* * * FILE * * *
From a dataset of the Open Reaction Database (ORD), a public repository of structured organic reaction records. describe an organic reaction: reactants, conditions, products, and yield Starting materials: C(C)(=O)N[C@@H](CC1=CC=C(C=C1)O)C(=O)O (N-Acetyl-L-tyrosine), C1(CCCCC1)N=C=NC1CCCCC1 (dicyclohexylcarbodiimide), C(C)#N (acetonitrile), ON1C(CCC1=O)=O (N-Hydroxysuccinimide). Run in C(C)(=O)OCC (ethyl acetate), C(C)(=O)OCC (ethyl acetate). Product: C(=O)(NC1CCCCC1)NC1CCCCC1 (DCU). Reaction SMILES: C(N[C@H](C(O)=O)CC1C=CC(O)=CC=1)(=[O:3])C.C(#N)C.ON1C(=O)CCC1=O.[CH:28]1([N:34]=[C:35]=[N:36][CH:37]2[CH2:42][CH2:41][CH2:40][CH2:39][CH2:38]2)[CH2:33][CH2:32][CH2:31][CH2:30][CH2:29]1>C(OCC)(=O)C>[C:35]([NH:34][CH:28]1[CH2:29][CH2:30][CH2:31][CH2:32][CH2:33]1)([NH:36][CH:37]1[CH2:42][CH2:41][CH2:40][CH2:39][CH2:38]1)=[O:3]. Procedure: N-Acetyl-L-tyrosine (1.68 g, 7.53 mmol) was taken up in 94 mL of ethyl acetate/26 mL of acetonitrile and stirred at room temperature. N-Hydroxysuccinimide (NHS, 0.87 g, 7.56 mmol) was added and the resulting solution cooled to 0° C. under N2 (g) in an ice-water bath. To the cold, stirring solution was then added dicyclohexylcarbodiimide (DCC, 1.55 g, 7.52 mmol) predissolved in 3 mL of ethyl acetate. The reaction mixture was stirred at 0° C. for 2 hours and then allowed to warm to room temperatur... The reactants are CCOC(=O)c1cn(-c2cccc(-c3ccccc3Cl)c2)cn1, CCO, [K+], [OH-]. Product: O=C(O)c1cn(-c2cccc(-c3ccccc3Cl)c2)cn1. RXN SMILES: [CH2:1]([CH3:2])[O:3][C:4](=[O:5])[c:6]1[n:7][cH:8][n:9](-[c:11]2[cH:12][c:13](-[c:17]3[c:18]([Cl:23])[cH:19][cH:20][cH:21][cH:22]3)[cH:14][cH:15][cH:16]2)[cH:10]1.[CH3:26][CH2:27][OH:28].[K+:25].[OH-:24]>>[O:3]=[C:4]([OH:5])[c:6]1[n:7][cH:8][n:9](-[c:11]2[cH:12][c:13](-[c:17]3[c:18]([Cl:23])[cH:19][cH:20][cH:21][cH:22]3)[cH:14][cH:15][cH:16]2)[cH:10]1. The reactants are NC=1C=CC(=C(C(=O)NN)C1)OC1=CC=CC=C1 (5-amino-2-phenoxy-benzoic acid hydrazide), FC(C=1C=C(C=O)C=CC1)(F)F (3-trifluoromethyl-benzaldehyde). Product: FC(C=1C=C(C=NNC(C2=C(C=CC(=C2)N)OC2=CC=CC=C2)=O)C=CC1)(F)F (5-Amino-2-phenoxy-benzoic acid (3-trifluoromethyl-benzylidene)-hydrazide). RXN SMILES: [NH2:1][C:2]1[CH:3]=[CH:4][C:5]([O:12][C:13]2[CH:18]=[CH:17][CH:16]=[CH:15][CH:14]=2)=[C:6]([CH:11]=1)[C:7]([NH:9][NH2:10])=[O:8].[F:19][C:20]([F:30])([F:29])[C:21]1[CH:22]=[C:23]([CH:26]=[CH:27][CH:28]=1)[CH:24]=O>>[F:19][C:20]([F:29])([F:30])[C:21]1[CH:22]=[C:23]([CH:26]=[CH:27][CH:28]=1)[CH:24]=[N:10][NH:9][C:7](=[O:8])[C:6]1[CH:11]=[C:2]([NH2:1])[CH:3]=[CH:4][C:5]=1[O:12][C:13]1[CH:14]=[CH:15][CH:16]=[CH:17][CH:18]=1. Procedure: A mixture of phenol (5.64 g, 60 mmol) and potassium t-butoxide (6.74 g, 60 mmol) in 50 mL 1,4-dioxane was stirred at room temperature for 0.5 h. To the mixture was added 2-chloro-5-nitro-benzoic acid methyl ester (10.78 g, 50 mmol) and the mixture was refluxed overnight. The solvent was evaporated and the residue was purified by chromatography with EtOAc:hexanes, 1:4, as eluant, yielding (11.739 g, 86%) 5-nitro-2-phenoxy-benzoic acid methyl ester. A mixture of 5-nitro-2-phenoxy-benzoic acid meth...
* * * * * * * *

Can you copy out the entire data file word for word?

From a dataset of the Open Reaction Database (ORD), a public repository of structured organic reaction records. describe an organic reaction: reactants, conditions, products, and yield Starting materials: C(C)(=O)N[C@@H](CC1=CC=C(C=C1)O)C(=O)O (N-Acetyl-L-tyrosine), C1(CCCCC1)N=C=NC1CCCCC1 (dicyclohexylcarbodiimide), C(C)#N (acetonitrile), ON1C(CCC1=O)=O (N-Hydroxysuccinimide). Run in C(C)(=O)OCC (ethyl acetate), C(C)(=O)OCC (ethyl acetate). Product: C(=O)(NC1CCCCC1)NC1CCCCC1 (DCU). Reaction SMILES: C(N[C@H](C(O)=O)CC1C=CC(O)=CC=1)(=[O:3])C.C(#N)C.ON1C(=O)CCC1=O.[CH:28]1([N:34]=[C:35]=[N:36][CH:37]2[CH2:42][CH2:41][CH2:40][CH2:39][CH2:38]2)[CH2:33][CH2:32][CH2:31][CH2:30][CH2:29]1>C(OCC)(=O)C>[C:35]([NH:34][CH:28]1[CH2:29][CH2:30][CH2:31][CH2:32][CH2:33]1)([NH:36][CH:37]1[CH2:42][CH2:41][CH2:40][CH2:39][CH2:38]1)=[O:3]. Procedure: N-Acetyl-L-tyrosine (1.68 g, 7.53 mmol) was taken up in 94 mL of ethyl acetate/26 mL of acetonitrile and stirred at room temperature. N-Hydroxysuccinimide (NHS, 0.87 g, 7.56 mmol) was added and the resulting solution cooled to 0° C. under N2 (g) in an ice-water bath. To the cold, stirring solution was then added dicyclohexylcarbodiimide (DCC, 1.55 g, 7.52 mmol) predissolved in 3 mL of ethyl acetate. The reaction mixture was stirred at 0° C. for 2 hours and then allowed to warm to room temperatur... The reactants are CCOC(=O)c1cn(-c2cccc(-c3ccccc3Cl)c2)cn1, CCO, [K+], [OH-]. Product: O=C(O)c1cn(-c2cccc(-c3ccccc3Cl)c2)cn1. RXN SMILES: [CH2:1]([CH3:2])[O:3][C:4](=[O:5])[c:6]1[n:7][cH:8][n:9](-[c:11]2[cH:12][c:13](-[c:17]3[c:18]([Cl:23])[cH:19][cH:20][cH:21][cH:22]3)[cH:14][cH:15][cH:16]2)[cH:10]1.[CH3:26][CH2:27][OH:28].[K+:25].[OH-:24]>>[O:3]=[C:4]([OH:5])[c:6]1[n:7][cH:8][n:9](-[c:11]2[cH:12][c:13](-[c:17]3[c:18]([Cl:23])[cH:19][cH:20][cH:21][cH:22]3)[cH:14][cH:15][cH:16]2)[cH:10]1. The reactants are NC=1C=CC(=C(C(=O)NN)C1)OC1=CC=CC=C1 (5-amino-2-phenoxy-benzoic acid hydrazide), FC(C=1C=C(C=O)C=CC1)(F)F (3-trifluoromethyl-benzaldehyde). Product: FC(C=1C=C(C=NNC(C2=C(C=CC(=C2)N)OC2=CC=CC=C2)=O)C=CC1)(F)F (5-Amino-2-phenoxy-benzoic acid (3-trifluoromethyl-benzylidene)-hydrazide). RXN SMILES: [NH2:1][C:2]1[CH:3]=[CH:4][C:5]([O:12][C:13]2[CH:18]=[CH:17][CH:16]=[CH:15][CH:14]=2)=[C:6]([CH:11]=1)[C:7]([NH:9][NH2:10])=[O:8].[F:19][C:20]([F:30])([F:29])[C:21]1[CH:22]=[C:23]([CH:26]=[CH:27][CH:28]=1)[CH:24]=O>>[F:19][C:20]([F:29])([F:30])[C:21]1[CH:22]=[C:23]([CH:26]=[CH:27][CH:28]=1)[CH:24]=[N:10][NH:9][C:7](=[O:8])[C:6]1[CH:11]=[C:2]([NH2:1])[CH:3]=[CH:4][C:5]=1[O:12][C:13]1[CH:14]=[CH:15][CH:16]=[CH:17][CH:18]=1. Procedure: A mixture of phenol (5.64 g, 60 mmol) and potassium t-butoxide (6.74 g, 60 mmol) in 50 mL 1,4-dioxane was stirred at room temperature for 0.5 h. To the mixture was added 2-chloro-5-nitro-benzoic acid methyl ester (10.78 g, 50 mmol) and the mixture was refluxed overnight. The solvent was evaporated and the residue was purified by chromatography with EtOAc:hexanes, 1:4, as eluant, yielding (11.739 g, 86%) 5-nitro-2-phenoxy-benzoic acid methyl ester. A mixture of 5-nitro-2-phenoxy-benzoic acid meth...